General Gabriel Neigre


Gabriel Neigre Artillery officer who frequently served as director of artillery parks



Born: July 28, 1774

Place of Birth: La Fère, Aisne, France

Died: August 8, 1847

Place of Death: Villers-sur-Marne, France

Arc de Triomphe: NEIGRE on the north pillar




The son of a sergeant in the artillery regiment of Metz, Gabriel Neigre was an adopted child of the regiment. In 1790 he enlisted and in 1792 and 1793 he served in the Army of the Center and then the Army of the Moselle. In 1794 Neigre was promoted to capitaine, he served at the blockade of Mainz, and he joined the Army of the Rhine. Six years later at the end of the year 1800 he distinguished himself at the crossing of the Inn River.

In 1802 Neigre was promoted to chef de bataillon and in 1803 he was named deputy director of artillery at Strasbourg. Later that year he was named deputy director of the artillery park of the Army of the Coasts of the Ocean. Neigre served with the Grande Armée on campaign in 1805 and then in April of 1806 he became a major in the 3rd Foot Artillery. However, just a few months later he was named director of the artillery park of the Cavalry Reserve. Neigre served with the army on campaign and in 1807 he was promoted to colonel and attached to the staff of the reserve artillery. In 1808 he briefly served as artillery director at Toulouse before taking command of the artillery at Danzig.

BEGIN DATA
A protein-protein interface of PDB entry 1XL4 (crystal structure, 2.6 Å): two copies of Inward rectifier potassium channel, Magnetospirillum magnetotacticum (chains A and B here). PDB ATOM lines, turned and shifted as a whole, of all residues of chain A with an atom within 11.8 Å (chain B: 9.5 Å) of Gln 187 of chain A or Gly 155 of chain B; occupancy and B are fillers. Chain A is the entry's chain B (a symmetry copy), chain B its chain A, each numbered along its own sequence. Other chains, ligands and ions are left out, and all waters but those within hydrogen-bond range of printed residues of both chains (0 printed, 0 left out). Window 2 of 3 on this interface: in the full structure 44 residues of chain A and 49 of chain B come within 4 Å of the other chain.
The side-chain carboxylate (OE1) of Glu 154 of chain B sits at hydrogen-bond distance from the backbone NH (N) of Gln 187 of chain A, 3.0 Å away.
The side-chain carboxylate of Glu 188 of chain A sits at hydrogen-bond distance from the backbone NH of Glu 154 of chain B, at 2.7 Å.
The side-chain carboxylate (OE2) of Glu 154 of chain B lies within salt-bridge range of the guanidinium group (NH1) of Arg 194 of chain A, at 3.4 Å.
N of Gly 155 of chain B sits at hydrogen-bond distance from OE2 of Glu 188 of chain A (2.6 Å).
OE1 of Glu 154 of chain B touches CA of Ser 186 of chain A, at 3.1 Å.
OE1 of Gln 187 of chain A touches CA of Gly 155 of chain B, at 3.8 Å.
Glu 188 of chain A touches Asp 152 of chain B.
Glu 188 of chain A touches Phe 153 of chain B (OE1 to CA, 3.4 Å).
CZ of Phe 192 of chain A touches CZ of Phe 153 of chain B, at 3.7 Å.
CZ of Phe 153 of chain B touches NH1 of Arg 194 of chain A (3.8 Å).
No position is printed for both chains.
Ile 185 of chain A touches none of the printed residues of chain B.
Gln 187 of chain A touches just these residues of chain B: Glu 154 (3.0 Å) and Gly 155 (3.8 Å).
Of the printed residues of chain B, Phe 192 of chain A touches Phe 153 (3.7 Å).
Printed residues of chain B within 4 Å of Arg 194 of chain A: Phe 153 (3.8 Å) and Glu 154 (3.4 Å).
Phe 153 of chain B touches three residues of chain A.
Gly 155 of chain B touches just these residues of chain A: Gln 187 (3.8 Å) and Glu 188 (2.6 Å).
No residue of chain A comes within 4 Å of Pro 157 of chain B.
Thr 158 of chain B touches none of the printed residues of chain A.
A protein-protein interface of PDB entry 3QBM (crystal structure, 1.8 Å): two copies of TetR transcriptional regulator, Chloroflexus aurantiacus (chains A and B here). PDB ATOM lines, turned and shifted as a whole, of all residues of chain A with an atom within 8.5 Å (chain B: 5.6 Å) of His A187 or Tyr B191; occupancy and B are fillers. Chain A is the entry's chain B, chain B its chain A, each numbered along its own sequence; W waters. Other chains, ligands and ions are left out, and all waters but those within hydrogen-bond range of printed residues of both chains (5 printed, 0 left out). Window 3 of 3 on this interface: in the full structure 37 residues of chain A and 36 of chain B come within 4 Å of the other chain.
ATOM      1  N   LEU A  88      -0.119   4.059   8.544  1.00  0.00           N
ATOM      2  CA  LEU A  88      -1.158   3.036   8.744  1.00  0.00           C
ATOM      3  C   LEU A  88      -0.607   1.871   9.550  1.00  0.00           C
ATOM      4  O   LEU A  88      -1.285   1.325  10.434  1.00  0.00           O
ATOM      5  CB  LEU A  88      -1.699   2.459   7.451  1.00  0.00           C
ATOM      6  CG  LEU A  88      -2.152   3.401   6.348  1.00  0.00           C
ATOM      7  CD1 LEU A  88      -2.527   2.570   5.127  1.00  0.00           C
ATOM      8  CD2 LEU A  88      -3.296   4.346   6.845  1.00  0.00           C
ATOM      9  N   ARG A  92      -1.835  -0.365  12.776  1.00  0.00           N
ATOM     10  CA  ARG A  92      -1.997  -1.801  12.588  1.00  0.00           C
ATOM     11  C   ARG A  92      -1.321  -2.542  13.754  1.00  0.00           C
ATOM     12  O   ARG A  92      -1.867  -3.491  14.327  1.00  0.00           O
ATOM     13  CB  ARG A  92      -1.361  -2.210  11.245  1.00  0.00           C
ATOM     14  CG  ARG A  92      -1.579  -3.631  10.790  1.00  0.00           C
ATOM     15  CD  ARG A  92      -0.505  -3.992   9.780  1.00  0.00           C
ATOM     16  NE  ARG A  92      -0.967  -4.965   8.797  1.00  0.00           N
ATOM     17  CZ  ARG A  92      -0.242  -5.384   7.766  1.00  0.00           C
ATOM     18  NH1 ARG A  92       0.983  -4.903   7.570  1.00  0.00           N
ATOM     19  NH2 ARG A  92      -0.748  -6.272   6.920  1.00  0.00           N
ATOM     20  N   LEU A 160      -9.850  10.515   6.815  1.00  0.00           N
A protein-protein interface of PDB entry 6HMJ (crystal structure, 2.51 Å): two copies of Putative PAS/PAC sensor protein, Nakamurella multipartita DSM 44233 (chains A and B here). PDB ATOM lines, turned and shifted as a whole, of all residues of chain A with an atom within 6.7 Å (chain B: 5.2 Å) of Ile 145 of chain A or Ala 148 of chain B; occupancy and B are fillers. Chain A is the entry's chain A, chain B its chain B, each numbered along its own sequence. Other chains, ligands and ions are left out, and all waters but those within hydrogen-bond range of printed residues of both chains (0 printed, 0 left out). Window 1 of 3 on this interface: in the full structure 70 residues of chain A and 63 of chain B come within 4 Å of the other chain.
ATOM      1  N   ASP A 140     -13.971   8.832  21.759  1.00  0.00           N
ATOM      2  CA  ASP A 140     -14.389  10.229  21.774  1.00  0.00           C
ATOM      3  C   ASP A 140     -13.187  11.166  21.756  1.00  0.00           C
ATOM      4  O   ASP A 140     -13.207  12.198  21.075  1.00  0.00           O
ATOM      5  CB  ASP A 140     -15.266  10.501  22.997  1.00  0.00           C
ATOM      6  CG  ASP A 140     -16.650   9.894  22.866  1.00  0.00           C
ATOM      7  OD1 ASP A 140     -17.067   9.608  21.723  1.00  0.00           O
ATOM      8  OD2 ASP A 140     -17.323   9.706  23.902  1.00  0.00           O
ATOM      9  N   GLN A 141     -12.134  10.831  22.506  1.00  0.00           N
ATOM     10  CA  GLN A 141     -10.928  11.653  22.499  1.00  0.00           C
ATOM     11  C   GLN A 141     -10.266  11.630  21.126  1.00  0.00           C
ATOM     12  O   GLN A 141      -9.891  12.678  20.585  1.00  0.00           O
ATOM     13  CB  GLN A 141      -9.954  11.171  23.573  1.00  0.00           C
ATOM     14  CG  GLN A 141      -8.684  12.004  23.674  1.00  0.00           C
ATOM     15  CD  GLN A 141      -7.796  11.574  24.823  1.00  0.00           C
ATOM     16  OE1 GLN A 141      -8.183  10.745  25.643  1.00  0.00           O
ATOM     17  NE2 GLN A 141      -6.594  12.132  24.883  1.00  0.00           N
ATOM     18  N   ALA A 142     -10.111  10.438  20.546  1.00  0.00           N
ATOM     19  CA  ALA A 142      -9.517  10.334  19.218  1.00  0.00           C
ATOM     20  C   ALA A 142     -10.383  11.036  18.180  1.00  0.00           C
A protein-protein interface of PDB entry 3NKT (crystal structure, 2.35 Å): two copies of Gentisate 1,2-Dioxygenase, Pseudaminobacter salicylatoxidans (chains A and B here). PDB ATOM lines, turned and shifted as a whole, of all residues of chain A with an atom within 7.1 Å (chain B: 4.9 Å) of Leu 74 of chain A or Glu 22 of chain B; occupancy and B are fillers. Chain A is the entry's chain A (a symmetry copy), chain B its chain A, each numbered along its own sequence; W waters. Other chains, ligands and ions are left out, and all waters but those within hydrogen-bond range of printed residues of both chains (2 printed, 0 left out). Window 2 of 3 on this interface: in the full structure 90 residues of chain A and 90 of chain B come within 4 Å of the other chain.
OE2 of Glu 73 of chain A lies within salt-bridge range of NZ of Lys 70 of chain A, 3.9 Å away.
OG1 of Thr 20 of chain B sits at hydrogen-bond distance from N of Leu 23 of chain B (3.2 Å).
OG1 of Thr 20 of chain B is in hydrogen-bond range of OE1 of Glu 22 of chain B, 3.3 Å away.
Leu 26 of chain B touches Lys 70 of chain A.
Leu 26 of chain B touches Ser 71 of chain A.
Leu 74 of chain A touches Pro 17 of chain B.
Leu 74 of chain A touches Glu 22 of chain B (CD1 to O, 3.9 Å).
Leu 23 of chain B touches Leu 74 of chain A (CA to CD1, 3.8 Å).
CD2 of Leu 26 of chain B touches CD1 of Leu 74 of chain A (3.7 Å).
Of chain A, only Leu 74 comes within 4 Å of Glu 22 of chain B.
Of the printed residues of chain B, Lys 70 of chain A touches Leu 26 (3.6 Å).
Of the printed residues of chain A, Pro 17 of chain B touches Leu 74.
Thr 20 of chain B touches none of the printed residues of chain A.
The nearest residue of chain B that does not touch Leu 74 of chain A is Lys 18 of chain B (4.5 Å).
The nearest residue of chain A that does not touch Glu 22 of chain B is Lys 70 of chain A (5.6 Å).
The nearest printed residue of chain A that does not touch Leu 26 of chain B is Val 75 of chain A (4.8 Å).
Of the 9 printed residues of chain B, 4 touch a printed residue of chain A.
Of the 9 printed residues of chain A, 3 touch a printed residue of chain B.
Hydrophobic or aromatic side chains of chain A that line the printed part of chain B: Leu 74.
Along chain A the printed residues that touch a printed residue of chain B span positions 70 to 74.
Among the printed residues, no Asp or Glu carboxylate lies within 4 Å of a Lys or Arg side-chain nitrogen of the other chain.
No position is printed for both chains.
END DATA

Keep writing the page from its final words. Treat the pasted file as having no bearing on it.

In June of 1809 during the Danube campaign, Neigre was named director of the artillery park of the Army of Germany. After the war was over, he was named a Baron of the Empire. In 1810 Neigre was named director of the artillery at Antwerp and in 1811 he became director of the artillery at Metz. For the Russian campaign of 1812, he served as director general of the artillery parks of the Grande Armée. After returning from Russia, Neigre was promoted to général de brigade in January of 1813 and then in March he was named director of artillery parks of the Army of the Elbe. That November he was promoted to général de division.

After Napoleon's abdication and the Bourbon Restoration, Neigre was named a Knight of Saint Louis but also put on non-activity. When Napoleon returned from exile and resumed power for the Hundred Days in 1815, Neigre was named director general of the artillery parks of the Army of the North. During the Battle of Waterloo as the French were routed towards the end of the day, Neigre distinguished himself with his efforts to save the artillery. Afterwards he became commander-in-chief of the artillery of the Army of the Loire.


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Updated May 2019

© Nathan D. Jensen